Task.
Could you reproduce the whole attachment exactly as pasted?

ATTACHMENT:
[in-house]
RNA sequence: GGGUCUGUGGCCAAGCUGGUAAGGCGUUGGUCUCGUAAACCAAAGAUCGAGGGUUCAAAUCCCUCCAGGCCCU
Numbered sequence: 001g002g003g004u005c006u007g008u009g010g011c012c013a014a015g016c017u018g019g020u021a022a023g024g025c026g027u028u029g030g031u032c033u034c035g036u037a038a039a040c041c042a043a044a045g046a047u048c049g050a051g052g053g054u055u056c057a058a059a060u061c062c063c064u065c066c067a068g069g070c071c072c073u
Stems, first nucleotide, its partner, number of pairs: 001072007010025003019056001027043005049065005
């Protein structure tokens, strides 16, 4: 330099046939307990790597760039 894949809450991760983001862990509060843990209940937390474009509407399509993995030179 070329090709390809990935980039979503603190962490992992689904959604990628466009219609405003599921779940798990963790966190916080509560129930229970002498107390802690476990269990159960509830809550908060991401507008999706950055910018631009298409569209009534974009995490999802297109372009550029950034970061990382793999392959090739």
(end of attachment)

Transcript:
[in-house]
RNA sequence: GGGUCUGUGGCCAAGCUGGUAAGGCGUUGGUCUCGUAAACCAAAGAUCGAGGGUUCAAAUCCCUCCAGGCCCU
Numbered sequence: 001g002g003g004u005c006u007g008u009g010g011c012c013a014a015g016c017u018g019g020u021a022a023g024g025c026g027u028u029g030g031u032c033u034c035g036u037a038a039a040c041c042a043a044a045g046a047u048c049g050a051g052g053g054u055u056c057a058a059a060u061c062c063c064u065c066c067a068g069g070c071c072c073u
Stems, first nucleotide, its partner, number of pairs: 001072007010025003019056001027043005049065005
């Protein structure tokens, strides 16, 4: 330099046939307990790597760039 894949809450991760983001862990509060843990209940937390474009509407399509993995030179 070329090709390809990935980039979503603190962490992992689904959604990628466009219609405003599921779940798990963790966190916080509560129930229970002498107390802690476990269990159960509830809550908060991401507008999706950055910018631009298409569209009534974009995490999802297109372009550029950034970061990382793999392959090739």